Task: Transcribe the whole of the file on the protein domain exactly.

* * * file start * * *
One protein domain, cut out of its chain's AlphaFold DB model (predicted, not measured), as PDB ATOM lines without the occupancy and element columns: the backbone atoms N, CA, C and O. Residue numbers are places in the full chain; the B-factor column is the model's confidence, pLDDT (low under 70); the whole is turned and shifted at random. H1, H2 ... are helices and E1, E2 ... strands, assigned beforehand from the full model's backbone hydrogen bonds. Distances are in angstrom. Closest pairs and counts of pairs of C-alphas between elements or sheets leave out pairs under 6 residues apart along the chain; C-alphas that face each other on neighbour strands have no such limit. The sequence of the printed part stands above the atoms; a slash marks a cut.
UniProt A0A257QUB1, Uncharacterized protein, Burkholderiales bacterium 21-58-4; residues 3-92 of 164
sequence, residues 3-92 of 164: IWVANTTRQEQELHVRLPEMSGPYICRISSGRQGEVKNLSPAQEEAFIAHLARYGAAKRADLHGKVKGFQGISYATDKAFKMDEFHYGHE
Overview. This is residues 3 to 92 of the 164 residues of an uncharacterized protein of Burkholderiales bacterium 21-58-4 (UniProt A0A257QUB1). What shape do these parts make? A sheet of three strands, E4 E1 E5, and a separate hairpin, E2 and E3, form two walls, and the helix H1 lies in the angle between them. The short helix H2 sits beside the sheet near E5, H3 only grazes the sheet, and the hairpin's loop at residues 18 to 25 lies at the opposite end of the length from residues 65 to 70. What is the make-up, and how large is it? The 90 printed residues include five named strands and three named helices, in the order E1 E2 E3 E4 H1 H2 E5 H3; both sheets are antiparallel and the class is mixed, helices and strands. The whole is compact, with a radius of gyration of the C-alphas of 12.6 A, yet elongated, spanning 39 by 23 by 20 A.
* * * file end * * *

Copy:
One protein domain, cut out of its chain's AlphaFold DB model (predicted, not measured), as PDB ATOM lines without the occupancy and element columns: the backbone atoms N, CA, C and O. Residue numbers are places in the full chain; the B-factor column is the model's confidence, pLDDT (low under 70); the whole is turned and shifted at random. H1, H2 ... are helices and E1, E2 ... strands, assigned beforehand from the full model's backbone hydrogen bonds. Distances are in angstrom. Closest pairs and counts of pairs of C-alphas between elements or sheets leave out pairs under 6 residues apart along the chain; C-alphas that face each other on neighbour strands have no such limit. The sequence of the printed part stands above the atoms; a slash marks a cut.
UniProt A0A257QUB1, Uncharacterized protein, Burkholderiales bacterium 21-58-4; residues 3-92 of 164
sequence, residues 3-92 of 164: IWVANTTRQEQELHVRLPEMSGPYICRISSGRQGEVKNLSPAQEEAFIAHLARYGAAKRADLHGKVKGFQGISYATDKAFKMDEFHYGHE
Overview. This is residues 3 to 92 of the 164 residues of an uncharacterized protein of Burkholderiales bacterium 21-58-4 (UniProt A0A257QUB1). What shape do these parts make? A sheet of three strands, E4 E1 E5, and a separate hairpin, E2 and E3, form two walls, and the helix H1 lies in the angle between them. The short helix H2 sits beside the sheet near E5, H3 only grazes the sheet, and the hairpin's loop at residues 18 to 25 lies at the opposite end of the length from residues 65 to 70. What is the make-up, and how large is it? The 90 printed residues include five named strands and three named helices, in the order E1 E2 E3 E4 H1 H2 E5 H3; both sheets are antiparallel and the class is mixed, helices and strands. The whole is compact, with a radius of gyration of the C-alphas of 12.6 A, yet elongated, spanning 39 by 23 by 20 A.